Wednesday, May 5, 2010

More on luck

I recently posted on the idea of randomness in games, and I confessed to being one who likes a little luck in the mix.  I think serious game hobbyists tend to frown on such things - the term "Ameritrash" in reference to luck-heavy games is inherently pejorative - but I think that's silly.

A game with no luck involved isn't really a game.  It's difficult to think of anything (other than a direct physical contest) that would even qualify as a game with no luck - you're reduced to something like arm wrestling, the 100 meter dash, or weightlifting.  But even those activities have some luck - the fastest runner might trip, or the strongest lifter's pants might rip at an inopportune moment.  OK, but suppose we have a game that's entirely devoid of luck - is it any fun at all?  Only if the activity itself is fun, and even then, it can be a stretch.

Chess is often cited as the end-member of luckless games.  Of course, there's still technically luck - the chance that an opponent might not see a move, or fail to predict a board setting seven moves ahead.  I suppose at the lofty heights of the grandmasters, this becomes less common, but a human mind can only contain and foretell so much, so there's still the element of luck - you need your opponent to fail before you do, and when that happens is not all under your control.  But there's no built-in randomness, so the luck factor is minimized.

Tic Tac Toe is actually parallel to chess in this regard; it's just simplified.  Unlike chess, where the variety of moves and outcomes complicates gameplay, there's always a best move in Tic Tac Toe, and it's trivial to figure out what that is.  So, there's no luck at all.  Except that the only way to win is when somebody screws up and doesn't make that best move, and you have to be lucky for that to happen.  But nobody wants to play Tic Tac Toe once they've mastered it. I'd argue that's because the element of chance is gone from it.  Imagine a Tic Tac Toe variant where you flip a coin before moving, and you only get to make a move if you flip heads - a much more interesting game, with more replay value, although largely luck-based at that point.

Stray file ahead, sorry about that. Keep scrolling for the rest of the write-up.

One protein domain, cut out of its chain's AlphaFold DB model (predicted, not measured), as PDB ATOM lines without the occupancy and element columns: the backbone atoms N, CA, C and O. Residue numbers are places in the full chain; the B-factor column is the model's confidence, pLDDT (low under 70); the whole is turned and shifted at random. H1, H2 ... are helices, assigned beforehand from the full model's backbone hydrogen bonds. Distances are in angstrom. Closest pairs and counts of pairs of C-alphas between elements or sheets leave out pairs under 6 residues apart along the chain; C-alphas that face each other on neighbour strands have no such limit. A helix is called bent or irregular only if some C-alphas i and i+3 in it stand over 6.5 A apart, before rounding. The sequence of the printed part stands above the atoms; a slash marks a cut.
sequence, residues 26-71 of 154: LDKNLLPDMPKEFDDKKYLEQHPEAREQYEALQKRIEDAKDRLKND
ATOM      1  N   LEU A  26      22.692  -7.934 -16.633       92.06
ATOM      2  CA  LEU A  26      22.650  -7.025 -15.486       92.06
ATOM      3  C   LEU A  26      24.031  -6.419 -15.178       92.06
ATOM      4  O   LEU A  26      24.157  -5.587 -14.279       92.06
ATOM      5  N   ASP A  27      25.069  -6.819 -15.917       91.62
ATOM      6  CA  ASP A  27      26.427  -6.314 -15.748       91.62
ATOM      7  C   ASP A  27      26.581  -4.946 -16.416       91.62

Let's look at the other end member - 100% random luck.  The coin flip, or high card cut, or a slot machine, or a lottery ticket.  There's no element of skill at all (although like the luck in arm wrestling, I suppose there could be a tiny bit of skill at the margins, if you're a good card shark or die roller or coin flipper).  All of these pure luck games are totally boring, and not really games at all.  They're not worth playing, because they're pointless.  They only work if there's something else interesting going on - money riding on the outcome, or perhaps another kind of stakes - spin the bottle, anyone?

So, if luck in games is a spectrum from none to all, where none is Tic Tac Toe and all is a coin flip, then both end-members are trivial and uninteresting, and the only fun place lies in between.  Contests like arm wrestling, chess, and darts may be out on another dimension entirely - where skill is involved, and the fun comes in proving yourself more skillful than the other players.

In boardgame design, then, there's a sweet spot, although exactly where it is will vary for different folks. Enough skill that skill determines the outcome most of the time, but enough luck that a less skilled player has a shot at winning.  It's tricky to find that spot, but the best games leverage luck against skill to create something better than either alone.

No comments:

Post a Comment